Cheer cheer cheer or purty purty purty rings out in the woods, sung by both sexes and heard year round. Winter resident cardinals will sing on a bright sunny winter’s day, the calls heard from the understory plants of forests and home gardens. Yes, if you want Northern Cardinals, make sure to have a garden rich in twiggy branching plants for shelter.
During the breeding season…
male cardinals may sing 200 or more songs per hour in the wee hours of the morning. I wonder how they have the energy to mate after that one man show?
They have 16 different calls too, including the metallic chirp like when a hawk shows up. This got me thinking how cheerful these birds are to the winter landscape. While I think of them as cheerful, they have many other moods as well. Check out the bird expressions. Not everyone is pleasant, some are serious and others a little grumpy. It was -10° out by the river, so I guess a little show of displeasure is warranted. Plus I ran out of seed so the masses were a bit rowdy.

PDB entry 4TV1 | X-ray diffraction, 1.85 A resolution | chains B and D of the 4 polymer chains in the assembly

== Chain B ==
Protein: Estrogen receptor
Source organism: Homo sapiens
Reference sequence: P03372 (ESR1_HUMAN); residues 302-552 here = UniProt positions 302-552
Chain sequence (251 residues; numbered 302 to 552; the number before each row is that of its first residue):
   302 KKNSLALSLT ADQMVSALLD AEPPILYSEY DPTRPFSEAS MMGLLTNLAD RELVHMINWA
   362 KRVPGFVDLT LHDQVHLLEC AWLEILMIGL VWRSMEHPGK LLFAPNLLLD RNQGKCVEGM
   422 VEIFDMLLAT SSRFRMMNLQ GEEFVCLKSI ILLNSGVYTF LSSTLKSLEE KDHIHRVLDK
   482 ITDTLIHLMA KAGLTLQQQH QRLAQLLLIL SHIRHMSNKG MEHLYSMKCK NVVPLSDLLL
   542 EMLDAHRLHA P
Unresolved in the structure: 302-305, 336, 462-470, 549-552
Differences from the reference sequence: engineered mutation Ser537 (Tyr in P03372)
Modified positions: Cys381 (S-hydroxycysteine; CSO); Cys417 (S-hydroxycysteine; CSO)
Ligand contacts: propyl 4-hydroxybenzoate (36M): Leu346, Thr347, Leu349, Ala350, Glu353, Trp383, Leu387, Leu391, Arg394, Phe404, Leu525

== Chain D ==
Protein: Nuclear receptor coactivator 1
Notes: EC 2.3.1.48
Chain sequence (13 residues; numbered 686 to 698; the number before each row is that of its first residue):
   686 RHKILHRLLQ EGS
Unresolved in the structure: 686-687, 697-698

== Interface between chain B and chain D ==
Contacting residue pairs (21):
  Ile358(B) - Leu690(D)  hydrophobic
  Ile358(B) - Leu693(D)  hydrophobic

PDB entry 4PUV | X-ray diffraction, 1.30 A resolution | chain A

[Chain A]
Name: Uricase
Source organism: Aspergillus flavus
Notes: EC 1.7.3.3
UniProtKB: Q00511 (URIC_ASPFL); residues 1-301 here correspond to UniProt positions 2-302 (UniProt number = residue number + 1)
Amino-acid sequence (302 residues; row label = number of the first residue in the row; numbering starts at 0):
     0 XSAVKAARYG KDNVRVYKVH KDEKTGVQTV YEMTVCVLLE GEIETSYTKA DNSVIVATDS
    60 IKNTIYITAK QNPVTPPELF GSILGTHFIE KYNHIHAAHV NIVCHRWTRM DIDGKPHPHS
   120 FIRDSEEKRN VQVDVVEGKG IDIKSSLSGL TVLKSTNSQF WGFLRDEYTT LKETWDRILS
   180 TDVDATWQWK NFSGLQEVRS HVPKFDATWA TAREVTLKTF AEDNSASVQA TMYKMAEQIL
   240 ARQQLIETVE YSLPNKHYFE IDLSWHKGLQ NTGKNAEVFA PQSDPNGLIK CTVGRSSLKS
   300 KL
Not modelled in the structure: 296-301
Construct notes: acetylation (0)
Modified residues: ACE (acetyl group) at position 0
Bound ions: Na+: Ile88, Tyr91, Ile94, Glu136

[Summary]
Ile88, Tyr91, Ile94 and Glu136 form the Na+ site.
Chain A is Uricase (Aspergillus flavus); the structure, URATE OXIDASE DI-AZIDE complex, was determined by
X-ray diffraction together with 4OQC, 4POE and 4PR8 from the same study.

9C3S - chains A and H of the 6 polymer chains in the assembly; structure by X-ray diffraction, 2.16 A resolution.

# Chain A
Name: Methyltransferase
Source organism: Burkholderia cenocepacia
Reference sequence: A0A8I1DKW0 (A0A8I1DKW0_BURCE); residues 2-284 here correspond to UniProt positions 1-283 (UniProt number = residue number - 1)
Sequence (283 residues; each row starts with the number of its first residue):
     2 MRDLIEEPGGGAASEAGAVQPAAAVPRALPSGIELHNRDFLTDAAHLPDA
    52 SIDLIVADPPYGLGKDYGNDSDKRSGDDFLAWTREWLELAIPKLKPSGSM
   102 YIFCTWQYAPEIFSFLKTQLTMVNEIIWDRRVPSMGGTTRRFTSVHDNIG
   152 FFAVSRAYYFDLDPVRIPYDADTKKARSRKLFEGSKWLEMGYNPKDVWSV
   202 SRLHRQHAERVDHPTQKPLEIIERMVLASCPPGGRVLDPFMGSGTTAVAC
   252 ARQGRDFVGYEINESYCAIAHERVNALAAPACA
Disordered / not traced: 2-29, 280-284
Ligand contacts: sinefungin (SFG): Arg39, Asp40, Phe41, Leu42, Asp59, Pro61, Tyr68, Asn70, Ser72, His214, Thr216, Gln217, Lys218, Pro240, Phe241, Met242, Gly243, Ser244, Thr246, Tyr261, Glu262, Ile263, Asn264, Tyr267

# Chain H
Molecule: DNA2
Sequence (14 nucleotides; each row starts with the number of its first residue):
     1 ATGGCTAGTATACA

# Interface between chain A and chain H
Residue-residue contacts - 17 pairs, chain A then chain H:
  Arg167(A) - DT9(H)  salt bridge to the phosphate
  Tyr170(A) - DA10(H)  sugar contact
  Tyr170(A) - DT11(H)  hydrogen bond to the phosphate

Just take a look at the brightly colored bird in the snow. It really is like a beacon to a marauding hawk. Cardinals don’t even molt into a dull winter plumage as so many birds do. They learned to stay near bushes under cover in winter in case hiding is necessary. So plant those understory shrubs if you want them near.
You just can’t have too many cardinals in winter. Purty, purty, purty birds.
On Nature and Wildlife Pics, more cardinals, a plethora of cardinals. Can you believe they are all different too? I am the cardinal whisperer…